Film vs Digital – More on the Topic

I got a request a few days ago about my thoughts re small/large format and digital vs film.  It seems to be an active topic so I hope the following can shed some more “light” on the subject!


Dear Mr. Ross,

… was wondering if you would be kind enough to answer a couple of questions regarding your use of large format cameras.  In particular, I was wondering two things:

1.       Why do you continue to use large-format cameras for your art?  Do you find some benefit in them that you cannot obtain from a 35mm camera?

2.       It is my belief from what I have read that you prefer film over digital photography.  For example, I noticed your comment in response to the Popular Photography article, Photoshop and Photography – What is Photography?   “I have never seen an inkjet print that could match the depth of image in a traditional silver-print.”   Is my assumption that you primarily use film correct?  Is there ever a time (from a fine art standpoint) where digital would be more beneficial in your mind?

I am sure you are frequently inundated with questions from fans and fellow photographers, so I thank you in advance for taking the time to read these questions, and hopefully responding to them.

Best regards,



Camera size:  First, consider that you can only cram a certain amount of information in a given amount of space.  At 24x36mm (1×1.5 sq. in) a 35mm camera has a negative with 1.5 square inches of area.  A 4×5″ negative has 20 square inches and 8×10 has 80! So, given an equivalent film in both cameras, a 4×5 negative has over 13 times the information (detail) as a 35mm.  Also, most 4×5 cameras have all sorts of adjustments allowing controls of focus and image geometry not available with “solid-body” cameras.  Further, there is only one exposure on each piece of 4×5 film, so each image can be developed according to its own merits.  Lastly, I personally kind of like the slower, contemplative approach often associated with working with a bigger camera.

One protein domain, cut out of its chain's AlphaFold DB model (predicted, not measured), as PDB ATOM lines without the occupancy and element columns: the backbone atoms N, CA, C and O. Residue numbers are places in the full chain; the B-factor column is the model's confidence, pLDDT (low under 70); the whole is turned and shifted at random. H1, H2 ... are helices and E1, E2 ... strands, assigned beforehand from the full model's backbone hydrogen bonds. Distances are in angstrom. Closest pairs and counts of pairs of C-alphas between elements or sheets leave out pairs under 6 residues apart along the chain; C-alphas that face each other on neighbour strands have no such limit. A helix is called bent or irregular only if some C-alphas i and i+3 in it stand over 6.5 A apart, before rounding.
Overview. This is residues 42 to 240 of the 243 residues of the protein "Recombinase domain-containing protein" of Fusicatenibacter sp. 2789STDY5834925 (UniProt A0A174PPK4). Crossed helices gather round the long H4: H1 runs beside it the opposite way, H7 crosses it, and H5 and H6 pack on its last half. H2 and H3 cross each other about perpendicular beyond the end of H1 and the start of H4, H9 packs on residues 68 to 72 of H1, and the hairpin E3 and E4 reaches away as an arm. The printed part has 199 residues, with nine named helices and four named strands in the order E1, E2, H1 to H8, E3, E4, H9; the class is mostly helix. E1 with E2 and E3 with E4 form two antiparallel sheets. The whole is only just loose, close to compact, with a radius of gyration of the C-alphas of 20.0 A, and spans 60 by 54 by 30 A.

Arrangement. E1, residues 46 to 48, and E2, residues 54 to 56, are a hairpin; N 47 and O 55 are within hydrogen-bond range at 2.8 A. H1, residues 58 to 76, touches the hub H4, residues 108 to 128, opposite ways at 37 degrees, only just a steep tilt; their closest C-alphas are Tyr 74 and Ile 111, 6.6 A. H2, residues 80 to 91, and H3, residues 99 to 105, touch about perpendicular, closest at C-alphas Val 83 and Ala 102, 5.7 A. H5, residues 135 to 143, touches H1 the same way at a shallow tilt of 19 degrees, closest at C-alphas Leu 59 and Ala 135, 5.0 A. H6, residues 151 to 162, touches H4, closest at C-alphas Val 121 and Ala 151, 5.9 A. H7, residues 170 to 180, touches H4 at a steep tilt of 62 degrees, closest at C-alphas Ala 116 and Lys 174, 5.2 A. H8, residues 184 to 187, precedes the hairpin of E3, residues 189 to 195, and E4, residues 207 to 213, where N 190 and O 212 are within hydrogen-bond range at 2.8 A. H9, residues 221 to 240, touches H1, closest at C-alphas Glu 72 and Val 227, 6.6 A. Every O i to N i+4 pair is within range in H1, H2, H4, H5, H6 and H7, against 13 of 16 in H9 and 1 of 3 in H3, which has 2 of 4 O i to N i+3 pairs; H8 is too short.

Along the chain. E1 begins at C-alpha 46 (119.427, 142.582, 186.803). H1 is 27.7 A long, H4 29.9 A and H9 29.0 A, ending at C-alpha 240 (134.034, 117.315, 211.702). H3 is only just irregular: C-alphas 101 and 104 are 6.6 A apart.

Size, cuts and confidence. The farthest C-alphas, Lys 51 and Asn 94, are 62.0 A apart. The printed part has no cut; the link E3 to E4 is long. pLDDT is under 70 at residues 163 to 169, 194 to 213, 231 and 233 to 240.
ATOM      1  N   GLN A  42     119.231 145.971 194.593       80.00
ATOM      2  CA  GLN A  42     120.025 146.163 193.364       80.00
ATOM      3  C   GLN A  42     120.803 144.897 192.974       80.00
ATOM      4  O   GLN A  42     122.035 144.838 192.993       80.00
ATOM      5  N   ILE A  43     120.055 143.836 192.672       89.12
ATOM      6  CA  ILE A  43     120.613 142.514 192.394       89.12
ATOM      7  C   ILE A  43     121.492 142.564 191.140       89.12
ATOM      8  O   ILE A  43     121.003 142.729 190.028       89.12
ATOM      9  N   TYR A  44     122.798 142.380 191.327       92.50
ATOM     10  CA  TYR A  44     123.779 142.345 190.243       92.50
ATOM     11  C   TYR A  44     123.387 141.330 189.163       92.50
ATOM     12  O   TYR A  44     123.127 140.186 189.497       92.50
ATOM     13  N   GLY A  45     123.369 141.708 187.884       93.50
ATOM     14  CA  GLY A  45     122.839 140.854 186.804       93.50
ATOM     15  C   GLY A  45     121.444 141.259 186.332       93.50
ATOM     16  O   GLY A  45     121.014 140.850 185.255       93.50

Film vs digital:  They both have their merits.  I got a Canon 5D MkII several months ago and think it is a wonderful tool.  Digital can certainly do things film cannot do – capture color and BW at the same time, have different ISO speeds with the twist of a dial, record a staggering number of images on a single memory card and offer instant replay immediately after exposure among other things.  Downside- there is nothing permanent about a digital image.  If an image has not been printed and its storage drive fails without backup, the image is gone forever.  Currently, digital recording has nowhere near the tonal scale of a BW negative, and to some degree, a color negative.  With Digital, many common scenes would require multiple exposures and subsequent HDR processing to record the brightness range easily captured in a single exposure on bw film.  That said, there is just something I intrinsically like about working with film.  I have an Epson 3880 printer and think it produces quite lovely prints – but they still don’t have the tonal depth of a silver-gelatin print.  And it’s more fun to see the image emerge in the developer than watch it get spit out of a printer.

I hope this helps – I’ve only scratched the surface of the topic!  Bottom line, any camera is only a tool.  Each style has its own merits and drawbacks – they are just different, not better or worse!  One can drive a screw with a hammer – but it may not produce the most satisfying results!

Would Ansel Adams Shoot Digital?




5 Responses to “Film vs Digital – More on the Topic”

  1. Todd Frederick says:


    This debate goes back many years as I’m sure you know and I’ve resolved the issue by thinking that one or the other (small vs large format, film vs digital) is not a matter of one being better than the other, but involves the issue of function and purpose. That is, one is not better, just different.